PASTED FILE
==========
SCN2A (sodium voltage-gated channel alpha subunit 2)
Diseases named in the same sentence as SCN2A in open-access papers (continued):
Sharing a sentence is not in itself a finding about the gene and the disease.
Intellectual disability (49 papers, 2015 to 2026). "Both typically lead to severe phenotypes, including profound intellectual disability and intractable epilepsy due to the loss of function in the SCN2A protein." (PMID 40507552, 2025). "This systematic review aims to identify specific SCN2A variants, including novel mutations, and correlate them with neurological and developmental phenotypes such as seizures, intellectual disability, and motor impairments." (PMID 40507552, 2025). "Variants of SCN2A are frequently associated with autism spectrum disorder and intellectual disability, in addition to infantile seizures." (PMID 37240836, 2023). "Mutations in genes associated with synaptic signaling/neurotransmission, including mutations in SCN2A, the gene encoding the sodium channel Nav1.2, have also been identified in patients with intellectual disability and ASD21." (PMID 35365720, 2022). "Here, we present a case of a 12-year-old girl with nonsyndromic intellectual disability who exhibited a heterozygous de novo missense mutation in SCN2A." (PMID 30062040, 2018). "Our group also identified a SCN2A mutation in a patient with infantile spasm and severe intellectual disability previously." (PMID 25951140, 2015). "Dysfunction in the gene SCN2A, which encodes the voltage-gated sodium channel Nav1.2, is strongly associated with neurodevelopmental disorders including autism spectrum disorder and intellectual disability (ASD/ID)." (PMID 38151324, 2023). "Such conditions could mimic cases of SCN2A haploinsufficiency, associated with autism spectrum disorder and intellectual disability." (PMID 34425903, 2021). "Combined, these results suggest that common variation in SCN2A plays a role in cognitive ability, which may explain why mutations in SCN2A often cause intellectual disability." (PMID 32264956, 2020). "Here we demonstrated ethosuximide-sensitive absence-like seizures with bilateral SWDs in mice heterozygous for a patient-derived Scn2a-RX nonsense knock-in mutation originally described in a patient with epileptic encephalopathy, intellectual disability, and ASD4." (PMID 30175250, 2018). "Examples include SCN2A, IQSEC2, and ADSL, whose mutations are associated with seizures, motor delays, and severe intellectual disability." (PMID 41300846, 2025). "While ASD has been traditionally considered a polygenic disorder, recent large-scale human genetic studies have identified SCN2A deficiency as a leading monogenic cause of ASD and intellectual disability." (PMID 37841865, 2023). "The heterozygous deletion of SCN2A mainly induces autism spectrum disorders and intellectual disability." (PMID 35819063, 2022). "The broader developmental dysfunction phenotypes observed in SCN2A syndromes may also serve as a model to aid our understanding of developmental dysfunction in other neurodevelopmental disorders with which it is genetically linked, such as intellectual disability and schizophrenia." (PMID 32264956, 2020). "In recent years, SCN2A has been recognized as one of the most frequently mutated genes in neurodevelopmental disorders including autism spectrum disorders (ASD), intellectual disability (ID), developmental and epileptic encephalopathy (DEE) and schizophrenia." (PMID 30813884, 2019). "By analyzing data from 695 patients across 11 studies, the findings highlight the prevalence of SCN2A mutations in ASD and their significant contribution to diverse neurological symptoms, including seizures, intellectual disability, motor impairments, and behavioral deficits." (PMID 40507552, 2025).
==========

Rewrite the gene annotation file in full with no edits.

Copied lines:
SCN2A (sodium voltage-gated channel alpha subunit 2)
Diseases named in the same sentence as SCN2A in open-access papers (continued):
Sharing a sentence is not in itself a finding about the gene and the disease.
Intellectual disability (49 papers, 2015 to 2026). "Both typically lead to severe phenotypes, including profound intellectual disability and intractable epilepsy due to the loss of function in the SCN2A protein." (PMID 40507552, 2025). "This systematic review aims to identify specific SCN2A variants, including novel mutations, and correlate them with neurological and developmental phenotypes such as seizures, intellectual disability, and motor impairments." (PMID 40507552, 2025). "Variants of SCN2A are frequently associated with autism spectrum disorder and intellectual disability, in addition to infantile seizures." (PMID 37240836, 2023). "Mutations in genes associated with synaptic signaling/neurotransmission, including mutations in SCN2A, the gene encoding the sodium channel Nav1.2, have also been identified in patients with intellectual disability and ASD21." (PMID 35365720, 2022). "Here, we present a case of a 12-year-old girl with nonsyndromic intellectual disability who exhibited a heterozygous de novo missense mutation in SCN2A." (PMID 30062040, 2018). "Our group also identified a SCN2A mutation in a patient with infantile spasm and severe intellectual disability previously." (PMID 25951140, 2015). "Dysfunction in the gene SCN2A, which encodes the voltage-gated sodium channel Nav1.2, is strongly associated with neurodevelopmental disorders including autism spectrum disorder and intellectual disability (ASD/ID)." (PMID 38151324, 2023). "Such conditions could mimic cases of SCN2A haploinsufficiency, associated with autism spectrum disorder and intellectual disability." (PMID 34425903, 2021). "Combined, these results suggest that common variation in SCN2A plays a role in cognitive ability, which may explain why mutations in SCN2A often cause intellectual disability." (PMID 32264956, 2020). "Here we demonstrated ethosuximide-sensitive absence-like seizures with bilateral SWDs in mice heterozygous for a patient-derived Scn2a-RX nonsense knock-in mutation originally described in a patient with epileptic encephalopathy, intellectual disability, and ASD4." (PMID 30175250, 2018). "Examples include SCN2A, IQSEC2, and ADSL, whose mutations are associated with seizures, motor delays, and severe intellectual disability." (PMID 41300846, 2025). "While ASD has been traditionally considered a polygenic disorder, recent large-scale human genetic studies have identified SCN2A deficiency as a leading monogenic cause of ASD and intellectual disability." (PMID 37841865, 2023). "The heterozygous deletion of SCN2A mainly induces autism spectrum disorders and intellectual disability." (PMID 35819063, 2022). "The broader developmental dysfunction phenotypes observed in SCN2A syndromes may also serve as a model to aid our understanding of developmental dysfunction in other neurodevelopmental disorders with which it is genetically linked, such as intellectual disability and schizophrenia." (PMID 32264956, 2020). "In recent years, SCN2A has been recognized as one of the most frequently mutated genes in neurodevelopmental disorders including autism spectrum disorders (ASD), intellectual disability (ID), developmental and epileptic encephalopathy (DEE) and schizophrenia." (PMID 30813884, 2019). "By analyzing data from 695 patients across 11 studies, the findings highlight the prevalence of SCN2A mutations in ASD and their significant contribution to diverse neurological symptoms, including seizures, intellectual disability, motor impairments, and behavioral deficits." (PMID 40507552, 2025).